2. Strategy


One of the biggest mistakes made on my previous infographic was that the subject was time sensitive. This time around I looked for a topic that would be relevant today, in 3 months, 6 months or even a year’s time. This left room for testing and for the launch date to be adjusted. Since the design was outsourced and we were relying on our client’s in house developers to add a number of features, many key elements were beyond our control when it came time scales. When coming up with your plan you need to realize that no matter your intentions, things can and will go wrong!

Focusing on your Target Audience
Together with  your strategy and goals you always need to keep your target audience in mind. This should be one of the deciding factors in determining your topic and outreach strategy. Whether it is the demographics of who will be most interested in your topic, the people you are trying to get links from or the type of social impact you want to make, audience always needs to be on your mind.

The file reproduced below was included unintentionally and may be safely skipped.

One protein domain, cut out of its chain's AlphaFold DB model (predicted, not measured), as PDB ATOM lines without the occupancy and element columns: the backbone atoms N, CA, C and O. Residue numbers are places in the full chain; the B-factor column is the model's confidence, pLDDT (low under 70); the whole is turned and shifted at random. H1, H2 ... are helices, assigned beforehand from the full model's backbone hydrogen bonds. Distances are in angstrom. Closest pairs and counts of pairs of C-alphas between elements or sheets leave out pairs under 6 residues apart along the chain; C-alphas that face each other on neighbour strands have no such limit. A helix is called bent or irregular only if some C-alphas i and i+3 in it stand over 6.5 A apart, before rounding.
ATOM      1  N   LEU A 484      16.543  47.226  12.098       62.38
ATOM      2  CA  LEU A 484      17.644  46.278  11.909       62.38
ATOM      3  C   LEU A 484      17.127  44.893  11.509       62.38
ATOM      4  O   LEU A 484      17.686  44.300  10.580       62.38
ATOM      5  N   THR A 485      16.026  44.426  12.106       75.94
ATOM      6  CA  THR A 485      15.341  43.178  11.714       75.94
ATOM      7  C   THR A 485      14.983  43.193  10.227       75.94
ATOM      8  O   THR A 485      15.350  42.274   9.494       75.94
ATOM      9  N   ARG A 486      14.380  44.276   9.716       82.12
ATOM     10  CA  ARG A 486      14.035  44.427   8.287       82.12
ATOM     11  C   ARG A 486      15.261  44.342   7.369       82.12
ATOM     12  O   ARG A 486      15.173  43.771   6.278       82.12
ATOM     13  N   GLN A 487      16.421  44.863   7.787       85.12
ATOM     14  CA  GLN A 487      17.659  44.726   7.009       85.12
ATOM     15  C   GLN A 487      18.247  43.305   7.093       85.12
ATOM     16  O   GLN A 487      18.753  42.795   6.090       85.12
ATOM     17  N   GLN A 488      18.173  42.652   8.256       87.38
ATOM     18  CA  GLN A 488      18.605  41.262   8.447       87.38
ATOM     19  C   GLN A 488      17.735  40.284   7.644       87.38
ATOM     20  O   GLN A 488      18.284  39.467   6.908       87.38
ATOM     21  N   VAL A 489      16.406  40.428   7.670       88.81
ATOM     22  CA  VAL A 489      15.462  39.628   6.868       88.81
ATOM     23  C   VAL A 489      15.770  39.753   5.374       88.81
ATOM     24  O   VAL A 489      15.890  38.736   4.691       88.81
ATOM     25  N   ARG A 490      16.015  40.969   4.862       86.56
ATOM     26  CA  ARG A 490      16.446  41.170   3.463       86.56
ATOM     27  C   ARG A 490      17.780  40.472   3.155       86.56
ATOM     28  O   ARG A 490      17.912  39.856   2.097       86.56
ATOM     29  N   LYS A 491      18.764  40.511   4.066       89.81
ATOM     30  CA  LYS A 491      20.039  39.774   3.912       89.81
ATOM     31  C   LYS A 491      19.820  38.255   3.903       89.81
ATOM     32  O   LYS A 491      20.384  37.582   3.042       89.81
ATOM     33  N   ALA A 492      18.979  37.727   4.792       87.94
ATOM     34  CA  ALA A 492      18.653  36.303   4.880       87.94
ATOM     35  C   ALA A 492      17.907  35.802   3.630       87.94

We put a lot of time into researching what we believed would resonate well with our target audience and this will probably determine how successful your campaign ends up being.

Using Social Media
Today, nothing in media can be done without taking social sites and the power of social sharing into consideration. We decided to focus on Facebook, Twitter and Google+ for promotion of this infographic. Secondary targets were StumbleUpon, Pinterest and Digg + others.

To begin with (a good while before launch), we started contributing to niches related to our infographic and target audience. We started following people, interacting and helping out wherever possible.